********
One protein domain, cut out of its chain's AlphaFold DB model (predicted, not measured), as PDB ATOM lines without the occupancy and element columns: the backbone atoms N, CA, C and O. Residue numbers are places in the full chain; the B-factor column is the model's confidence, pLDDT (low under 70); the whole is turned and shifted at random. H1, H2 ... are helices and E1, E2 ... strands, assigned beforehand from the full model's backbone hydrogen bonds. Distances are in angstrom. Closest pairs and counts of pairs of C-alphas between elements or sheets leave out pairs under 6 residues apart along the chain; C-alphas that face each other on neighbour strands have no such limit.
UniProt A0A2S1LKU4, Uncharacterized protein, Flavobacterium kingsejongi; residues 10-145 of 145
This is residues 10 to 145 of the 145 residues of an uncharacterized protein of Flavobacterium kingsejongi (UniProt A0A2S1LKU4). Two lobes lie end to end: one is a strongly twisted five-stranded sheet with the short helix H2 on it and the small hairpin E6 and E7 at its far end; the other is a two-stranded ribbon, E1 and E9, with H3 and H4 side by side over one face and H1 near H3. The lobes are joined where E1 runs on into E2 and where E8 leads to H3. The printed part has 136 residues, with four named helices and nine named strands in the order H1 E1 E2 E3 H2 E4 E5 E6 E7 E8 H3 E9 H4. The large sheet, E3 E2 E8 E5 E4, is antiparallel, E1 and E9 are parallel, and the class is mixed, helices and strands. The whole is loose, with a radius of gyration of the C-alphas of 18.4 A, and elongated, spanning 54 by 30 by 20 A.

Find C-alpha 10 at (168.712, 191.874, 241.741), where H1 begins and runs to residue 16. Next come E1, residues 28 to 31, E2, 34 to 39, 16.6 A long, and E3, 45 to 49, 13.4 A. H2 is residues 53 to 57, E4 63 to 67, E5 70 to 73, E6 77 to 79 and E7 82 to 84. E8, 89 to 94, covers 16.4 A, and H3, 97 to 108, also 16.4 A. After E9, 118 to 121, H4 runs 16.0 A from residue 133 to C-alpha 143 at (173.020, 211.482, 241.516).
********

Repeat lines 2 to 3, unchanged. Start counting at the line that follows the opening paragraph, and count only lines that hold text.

This is residues 10 to 145 of the 145 residues of an uncharacterized protein of Flavobacterium kingsejongi (UniProt A0A2S1LKU4). Two lobes lie end to end: one is a strongly twisted five-stranded sheet with the short helix H2 on it and the small hairpin E6 and E7 at its far end; the other is a two-stranded ribbon, E1 and E9, with H3 and H4 side by side over one face and H1 near H3. The lobes are joined where E1 runs on into E2 and where E8 leads to H3. The printed part has 136 residues, with four named helices and nine named strands in the order H1 E1 E2 E3 H2 E4 E5 E6 E7 E8 H3 E9 H4. The large sheet, E3 E2 E8 E5 E4, is antiparallel, E1 and E9 are parallel, and the class is mixed, helices and strands. The whole is loose, with a radius of gyration of the C-alphas of 18.4 A, and elongated, spanning 54 by 30 by 20 A.

Find C-alpha 10 at (168.712, 191.874, 241.741), where H1 begins and runs to residue 16. Next come E1, residues 28 to 31, E2, 34 to 39, 16.6 A long, and E3, 45 to 49, 13.4 A. H2 is residues 53 to 57, E4 63 to 67, E5 70 to 73, E6 77 to 79 and E7 82 to 84. E8, 89 to 94, covers 16.4 A, and H3, 97 to 108, also 16.4 A. After E9, 118 to 121, H4 runs 16.0 A from residue 133 to C-alpha 143 at (173.020, 211.482, 241.516).